Flower cymes of Elderberry, Sambucus canadensis.
The main path with a checkerboard of escarole and red lettuce; peonies; feathery gray wormwood (Artemisia ‘Powis Castle’); Calamintha nepetoides aka Nepitella, another good honeybee and tea plant; Rattlesnake Master, Eryngium yuccifolium; lilies and ‘Hyperion’ daylilies.
Blue-flowered Phacelia tanacetifolia, Bee’s Friend, in the foreground. Why so many bee plants? First off, bees are extremely important to plant life–everyone should have bee plants in their gardens. Secondly, the aged, hollowed Catalpa tree in the background contains a huge hive of native bees.
The main entrance to the hive is the hole on the left side of the crotch.
Apparently, all the bees buzzing around the entrance confused the camera’s auto-focus. This was the sharpest of over 30 photos; you can glimpse the honeycomb inside. This hive swarmed in April, half the group taking up temporary residence in the mulberry tree in back. A bee-keeping neighbor came over and captured the swarm, involving a bee suit, a 20-foot ladder and a pole saw. And, in a moment of serendipity, the following day another neighbor came over with a homemade gift…
… a top-bar hive. A top-bar hive differs from the standard hive, or Langstroth hive, in that it contains no pre-made frames for the honeycombs. The combs simply hang from bars of wood, ostensibly making for lighter work and easier harvests for the beekeeper.
I have much to learn on this fascinating new project. Bees are exacting in their requirements.
The hive sits under a wild cherry tree, with good morning sun. Seems like the perfect spot, so far.
Overall, May 2017 has been good to the garden, with more rain coming tonight. Through an ever-escalating series of defenses, the three-year rabbit plague has mostly abated. I’m growing lettuce in open ground. A pleasant half-hour at dusk yielded salad greens and enough mulberries for a pint of jam and a couple of pancake breakfasts. I take care of the plants, the plants feed me, I feed the mosquitoes… Everything in balance.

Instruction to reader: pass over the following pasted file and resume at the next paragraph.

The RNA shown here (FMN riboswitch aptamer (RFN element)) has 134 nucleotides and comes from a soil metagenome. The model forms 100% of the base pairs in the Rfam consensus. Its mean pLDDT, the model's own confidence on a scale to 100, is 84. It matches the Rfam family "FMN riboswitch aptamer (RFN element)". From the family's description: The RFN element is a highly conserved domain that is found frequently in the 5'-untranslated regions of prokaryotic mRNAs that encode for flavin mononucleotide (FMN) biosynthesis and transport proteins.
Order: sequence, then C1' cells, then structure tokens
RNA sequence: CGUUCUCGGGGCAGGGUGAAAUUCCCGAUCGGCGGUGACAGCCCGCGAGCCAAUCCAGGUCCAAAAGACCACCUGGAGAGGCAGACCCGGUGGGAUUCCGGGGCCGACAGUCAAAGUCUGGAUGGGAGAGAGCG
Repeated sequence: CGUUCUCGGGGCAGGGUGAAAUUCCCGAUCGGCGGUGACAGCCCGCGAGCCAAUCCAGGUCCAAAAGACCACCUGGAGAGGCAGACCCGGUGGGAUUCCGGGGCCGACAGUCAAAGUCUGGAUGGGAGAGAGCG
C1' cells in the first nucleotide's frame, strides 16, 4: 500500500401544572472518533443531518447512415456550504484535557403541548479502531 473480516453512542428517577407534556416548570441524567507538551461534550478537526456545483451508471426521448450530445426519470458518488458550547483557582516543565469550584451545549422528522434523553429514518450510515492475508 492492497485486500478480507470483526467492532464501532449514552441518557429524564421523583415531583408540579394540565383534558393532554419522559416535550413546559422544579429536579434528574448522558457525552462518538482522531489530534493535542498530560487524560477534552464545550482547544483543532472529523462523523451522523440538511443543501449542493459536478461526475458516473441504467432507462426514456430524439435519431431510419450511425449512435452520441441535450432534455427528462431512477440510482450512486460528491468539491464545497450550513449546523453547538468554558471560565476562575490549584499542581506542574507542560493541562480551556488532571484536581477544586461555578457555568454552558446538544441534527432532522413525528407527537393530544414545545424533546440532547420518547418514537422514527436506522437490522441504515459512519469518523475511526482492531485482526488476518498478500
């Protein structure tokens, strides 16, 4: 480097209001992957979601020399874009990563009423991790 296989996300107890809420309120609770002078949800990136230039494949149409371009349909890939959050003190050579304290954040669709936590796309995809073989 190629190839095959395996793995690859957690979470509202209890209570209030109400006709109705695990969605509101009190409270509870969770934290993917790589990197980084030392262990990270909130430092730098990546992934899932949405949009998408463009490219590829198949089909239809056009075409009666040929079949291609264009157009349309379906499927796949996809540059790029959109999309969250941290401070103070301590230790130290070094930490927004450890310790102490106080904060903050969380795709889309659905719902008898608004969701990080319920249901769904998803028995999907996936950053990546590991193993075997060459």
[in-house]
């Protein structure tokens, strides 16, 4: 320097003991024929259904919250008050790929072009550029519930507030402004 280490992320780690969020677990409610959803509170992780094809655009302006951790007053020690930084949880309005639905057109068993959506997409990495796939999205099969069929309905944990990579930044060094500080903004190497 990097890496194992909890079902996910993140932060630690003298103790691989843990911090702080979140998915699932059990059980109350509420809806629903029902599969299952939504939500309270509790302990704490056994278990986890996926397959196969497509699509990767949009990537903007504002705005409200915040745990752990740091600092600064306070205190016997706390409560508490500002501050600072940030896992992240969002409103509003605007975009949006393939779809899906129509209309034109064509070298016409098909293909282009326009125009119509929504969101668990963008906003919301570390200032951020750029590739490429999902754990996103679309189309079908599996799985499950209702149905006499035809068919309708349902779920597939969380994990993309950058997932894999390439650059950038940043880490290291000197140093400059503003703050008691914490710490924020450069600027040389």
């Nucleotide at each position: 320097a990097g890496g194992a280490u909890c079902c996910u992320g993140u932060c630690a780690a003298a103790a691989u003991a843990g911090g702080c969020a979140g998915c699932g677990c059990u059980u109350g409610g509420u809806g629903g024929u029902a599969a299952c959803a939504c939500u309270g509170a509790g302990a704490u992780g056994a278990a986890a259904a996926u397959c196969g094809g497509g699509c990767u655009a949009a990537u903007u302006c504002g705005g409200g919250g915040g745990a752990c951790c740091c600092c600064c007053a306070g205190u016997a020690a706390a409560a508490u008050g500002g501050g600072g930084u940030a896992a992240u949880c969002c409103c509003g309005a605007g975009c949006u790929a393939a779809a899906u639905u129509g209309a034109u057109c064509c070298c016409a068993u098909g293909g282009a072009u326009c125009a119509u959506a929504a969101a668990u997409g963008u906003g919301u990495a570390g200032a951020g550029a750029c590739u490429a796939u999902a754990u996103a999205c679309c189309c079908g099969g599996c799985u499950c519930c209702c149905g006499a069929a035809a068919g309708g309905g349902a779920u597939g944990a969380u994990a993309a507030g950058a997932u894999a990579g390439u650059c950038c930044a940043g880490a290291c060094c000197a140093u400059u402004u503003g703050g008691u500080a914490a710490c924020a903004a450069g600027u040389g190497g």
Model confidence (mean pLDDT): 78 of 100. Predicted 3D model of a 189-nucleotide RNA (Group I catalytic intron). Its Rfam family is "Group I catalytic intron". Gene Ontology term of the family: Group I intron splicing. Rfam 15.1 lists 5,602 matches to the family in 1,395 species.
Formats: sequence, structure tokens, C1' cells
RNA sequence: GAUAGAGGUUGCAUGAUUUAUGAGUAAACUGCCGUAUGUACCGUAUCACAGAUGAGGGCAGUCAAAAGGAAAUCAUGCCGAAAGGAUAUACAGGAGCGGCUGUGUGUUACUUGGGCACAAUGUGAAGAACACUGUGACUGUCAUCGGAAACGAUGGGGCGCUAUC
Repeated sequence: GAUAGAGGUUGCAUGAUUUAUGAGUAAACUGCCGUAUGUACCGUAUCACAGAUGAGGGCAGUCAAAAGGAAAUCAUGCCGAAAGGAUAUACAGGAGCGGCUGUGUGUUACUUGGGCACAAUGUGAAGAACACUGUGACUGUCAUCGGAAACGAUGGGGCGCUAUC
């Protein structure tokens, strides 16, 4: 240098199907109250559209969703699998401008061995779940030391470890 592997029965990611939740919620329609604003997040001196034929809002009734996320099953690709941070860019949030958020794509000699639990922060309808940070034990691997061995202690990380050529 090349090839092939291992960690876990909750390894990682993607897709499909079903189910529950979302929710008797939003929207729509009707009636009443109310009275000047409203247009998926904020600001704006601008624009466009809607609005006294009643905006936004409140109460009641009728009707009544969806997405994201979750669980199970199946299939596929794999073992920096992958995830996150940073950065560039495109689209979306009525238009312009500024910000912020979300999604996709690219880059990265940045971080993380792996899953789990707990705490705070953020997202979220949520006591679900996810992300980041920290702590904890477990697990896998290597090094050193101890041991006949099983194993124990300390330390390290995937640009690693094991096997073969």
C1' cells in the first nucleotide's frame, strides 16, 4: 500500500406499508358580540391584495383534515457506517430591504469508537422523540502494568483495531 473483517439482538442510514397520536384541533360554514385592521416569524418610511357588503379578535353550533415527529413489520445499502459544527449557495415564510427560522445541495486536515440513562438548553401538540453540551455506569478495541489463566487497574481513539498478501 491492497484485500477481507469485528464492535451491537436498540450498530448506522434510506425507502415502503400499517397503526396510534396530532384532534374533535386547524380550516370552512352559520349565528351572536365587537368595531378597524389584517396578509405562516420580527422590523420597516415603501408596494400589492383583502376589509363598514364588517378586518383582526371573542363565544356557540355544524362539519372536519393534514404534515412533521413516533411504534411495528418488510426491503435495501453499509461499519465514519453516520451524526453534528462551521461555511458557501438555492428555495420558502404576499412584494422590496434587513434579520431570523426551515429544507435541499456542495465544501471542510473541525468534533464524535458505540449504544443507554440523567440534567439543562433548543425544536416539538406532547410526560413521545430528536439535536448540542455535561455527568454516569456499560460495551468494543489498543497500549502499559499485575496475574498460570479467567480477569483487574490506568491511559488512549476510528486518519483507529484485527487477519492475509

This is the view I see most of the time. This picture was shot from the table in the alley, where I have coffee in the morning and feasts with friends at night. Ageratum, Rosa “Golden Celebration,” and in the distance, Perilla, Patrinia and a banana. A baby Pelargonium blooming on the bench.
Previously published 9/19/2013.
A Hopi Elder Speaks
You have been telling the people that this is the Eleventh Hour. Now you must go back and tell the people that this is The Hour. And there are things to be considered:
– Where are you living?
– What are you doing?
– What are your relationships?
– Are you in right relation?
– Where is your water?
Know your garden. It is time to speak your Truth. Create your community. Be good to each other. And do not look outside yourself for the leader. This could be a good time!
There is a river flowing now very fast. It is so great and swift that there are those who will be afraid. They will try to hold on to the shore. They will feel they are being torn apart, and they will suffer greatly.
Know the river has its destination. The elders say we must let go of the shore, push off into the middle of the river, keep our eyes open, and our heads above the water. See who is in there with you and celebrate. At this time in history, we are to take nothing personally. Least of all, ourselves. For the moment that we do, our spiritual growth and journey comes to a halt.
The time of the lone wolf is over. Gather yourselves! Banish the word struggle from your attitude and your vocabulary. All that we do now must be done in a sacred manner and in celebration.
We are the ones we’ve been waiting for.